The Department of Health today published the “Young Persons Behaviour & Attitudes Survey 2022: Substance Use (Smoking, Alcohol & Drugs)” bulletin.
The Young Persons Behaviour & Attitudes Survey (YPBAS) is a school based survey carried out among 11-16 year olds (school years 8 to 12). It is commissioned jointly by a number of government departments and includes questions on a wide range of topics. Eight rounds of the survey have now taken place: 2000, 2003, 2007, 2010, 2013, 2016, 2019 and 2022. This publication presents an overview of the smoking, alcohol and drugs modules from the 2022 survey.
- In 2022, fewer than one-in-ten young people reported ever having smoked (8%) with 2% indicating that they currently smoke. This represents a decrease since 2000, when around two-fifths (37%) reported ever having smoked and 15% were current smokers. Those who smoke at least once a week are described as regular smokers and this proportion has fallen from 12% in 2000 to 1% in 2022.
- Boys (9%) were more likely to report ever having smoked than girls (6%) and young people living in the most deprived quintile were more likely to report ever having smoked (11%) than those in the least deprived quintile (5%).
- Those in the older age-groups were more likely to report ever having smoked and more likely to be regular smokers; a fifth of those in Year 12 (21%) reported ever having smoked however the proportion indicating they were regular smokers was smaller at 3%.
- The majority of young people (95%) had heard of e-cigarettes, with a fifth having used an e-cigarette at least once (21%). Those in the older year groups were more likely to report ever having used, with findings ranging from 6% of those in Year 8 to 44% of those in Year 12.
- A similar proportion of boys and girls indicated they use e-cigarettes now (9%) and within this group 6% were classed as regular e-cigarette users, that is, they use e-cigarettes at least once a week.
- There was a notable difference across the school years with those in the older age-groups more likely to report e-cigarette use; the proportion of those in Year 12 that indicated they currently use e-cigarettes increased from 10% in 2016 to 24% in 2022 and the proportion classed as regular e-cigarette users increased from 6% to 17% in the same time period.
- In 2022, around a third (31%) of young people reported ever having drank alcohol; this is similar to the previous survey finding of 29% in 2019 though is around half the rate found in the 2000 survey (59%).
- Boys were more likely to report having taken a drink (33%) than girls (29%) and those in Year 12 (64%) were more likely to have done so than those in Year 8 (11%).
- Around half (46%) of those young people that reported drinking alcohol indicated they had been drunk at least once. The proportion was similar for boys (45%) and girls (47%), down from 61% and 62% respectively in 2000. Again, there was a difference found across the school years, ranging from a fifth of those in year 8 (19%) to three-fifths of those in year 12 (63%).
- In 2022, 4% of respondents reported ever using drugs; this is a similar rate to the finding in the previous surveys of 2016 (4%) and 2019 (5%).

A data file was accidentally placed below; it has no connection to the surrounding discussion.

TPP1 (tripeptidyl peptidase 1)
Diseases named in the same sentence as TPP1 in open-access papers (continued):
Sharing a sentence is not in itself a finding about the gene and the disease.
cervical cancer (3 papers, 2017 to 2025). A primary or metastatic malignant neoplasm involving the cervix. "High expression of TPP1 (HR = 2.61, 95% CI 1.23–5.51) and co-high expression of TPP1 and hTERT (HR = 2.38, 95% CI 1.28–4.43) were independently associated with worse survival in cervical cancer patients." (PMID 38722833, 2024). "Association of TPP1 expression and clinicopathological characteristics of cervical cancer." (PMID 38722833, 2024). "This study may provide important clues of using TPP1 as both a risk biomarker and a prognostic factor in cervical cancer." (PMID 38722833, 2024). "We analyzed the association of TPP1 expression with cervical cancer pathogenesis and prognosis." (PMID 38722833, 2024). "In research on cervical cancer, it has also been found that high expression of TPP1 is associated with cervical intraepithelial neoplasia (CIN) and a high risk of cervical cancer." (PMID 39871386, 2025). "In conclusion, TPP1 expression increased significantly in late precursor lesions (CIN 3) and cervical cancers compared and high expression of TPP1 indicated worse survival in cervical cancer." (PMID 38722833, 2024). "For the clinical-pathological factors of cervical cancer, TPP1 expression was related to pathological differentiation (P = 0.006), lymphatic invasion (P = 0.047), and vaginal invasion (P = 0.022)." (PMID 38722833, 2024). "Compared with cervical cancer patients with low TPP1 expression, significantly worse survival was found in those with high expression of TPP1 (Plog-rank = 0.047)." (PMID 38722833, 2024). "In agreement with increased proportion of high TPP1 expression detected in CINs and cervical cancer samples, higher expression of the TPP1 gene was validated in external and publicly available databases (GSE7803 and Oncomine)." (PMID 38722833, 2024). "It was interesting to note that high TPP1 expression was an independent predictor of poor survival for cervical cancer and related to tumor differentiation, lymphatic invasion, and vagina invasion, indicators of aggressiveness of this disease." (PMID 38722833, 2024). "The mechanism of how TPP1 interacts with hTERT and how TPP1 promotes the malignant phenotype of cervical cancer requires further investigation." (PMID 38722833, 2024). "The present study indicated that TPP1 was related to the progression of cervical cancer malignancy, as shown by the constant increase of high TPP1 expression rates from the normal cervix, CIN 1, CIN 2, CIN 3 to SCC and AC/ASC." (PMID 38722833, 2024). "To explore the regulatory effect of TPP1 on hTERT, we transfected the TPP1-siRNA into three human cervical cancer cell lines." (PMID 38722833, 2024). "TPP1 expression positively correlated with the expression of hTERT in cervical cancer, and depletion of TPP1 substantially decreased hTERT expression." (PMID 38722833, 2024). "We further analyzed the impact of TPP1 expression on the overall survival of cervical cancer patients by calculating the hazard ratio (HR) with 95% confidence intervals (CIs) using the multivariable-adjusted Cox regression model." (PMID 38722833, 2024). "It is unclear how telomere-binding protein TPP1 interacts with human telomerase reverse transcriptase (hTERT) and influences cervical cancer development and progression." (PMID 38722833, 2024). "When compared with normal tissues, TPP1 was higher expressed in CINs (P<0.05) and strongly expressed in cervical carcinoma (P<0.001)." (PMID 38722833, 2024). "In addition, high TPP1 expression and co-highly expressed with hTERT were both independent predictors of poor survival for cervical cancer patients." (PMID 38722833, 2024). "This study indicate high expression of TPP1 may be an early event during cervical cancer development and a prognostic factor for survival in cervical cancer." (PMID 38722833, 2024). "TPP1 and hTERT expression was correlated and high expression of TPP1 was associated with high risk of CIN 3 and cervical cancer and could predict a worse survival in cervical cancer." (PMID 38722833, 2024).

- Boys (5%) were more likely to report having used drugs than girls (3%).
- The likelihood of both being offered a drug and taking a drug increased with age, with 6% of those in Year 8 reporting they had ever been offered a drug compared with 27% in Year 12. Similarly, fewer than 1% of those in Year 8 reported ever taking any drug compared with 10% in year 12.
- Cannabis was the drug most commonly offered to and used by young people, with 10% of young people indicating they had been offered it and 3% reporting they had ever taken it. Those in the older age-groups were more likely to indicate this with 9% of those in Year 12 reporting they had ever used cannabis.
Notes to editors:
- This publication presents an overview of the smoking, alcohol and drugs modules from the 2022 Young Persons Behaviour & Attitudes Survey. This is the eighth run of the school based survey, with previous surveys in 2000, 2003, 2007, 2010, 2013, 2016 and 2019.
- The fieldwork for the survey was conducted by the Central Survey Unit of NI Statistics and Research Agency (NISRA) and covered the period September 2022 to March 2023.
- A total of 7,498 children in school years 8 to 12 completed the survey. Due to the high level of interest amongst policy makers on the views and behaviours of young people, topics were split across two questionnaires to accommodate additional questions. Version A was completed by 3,726 children and version B by 3,772 children. The smoking, alcohol and drugs modules ran in version B.
- The results are based on information that has been weighted by year group, sex and religion in order to reflect the composition of the Northern Ireland post-primary population.
- As the results are based on data collected from a sample of the population, they are subject to sampling error. This should be taken into consideration when interpreting the results. Differences reported are those that are statistically significant at the 95% confidence level.
- The Northern Ireland Multiple Deprivation Measure 2017 (NIMDM) was used as a measure of deprivation. The NIMDM 2017 is the official measure of spatial deprivation in Northern Ireland.
- This publication is available online at:
- Additional information is available from:
Public Health Information and Research Branch
Information Analysis Directorate
Department of Health
Annex 2, Castle Buildings
Belfast BT4 3SQ
Telephone: 028 9052 2340
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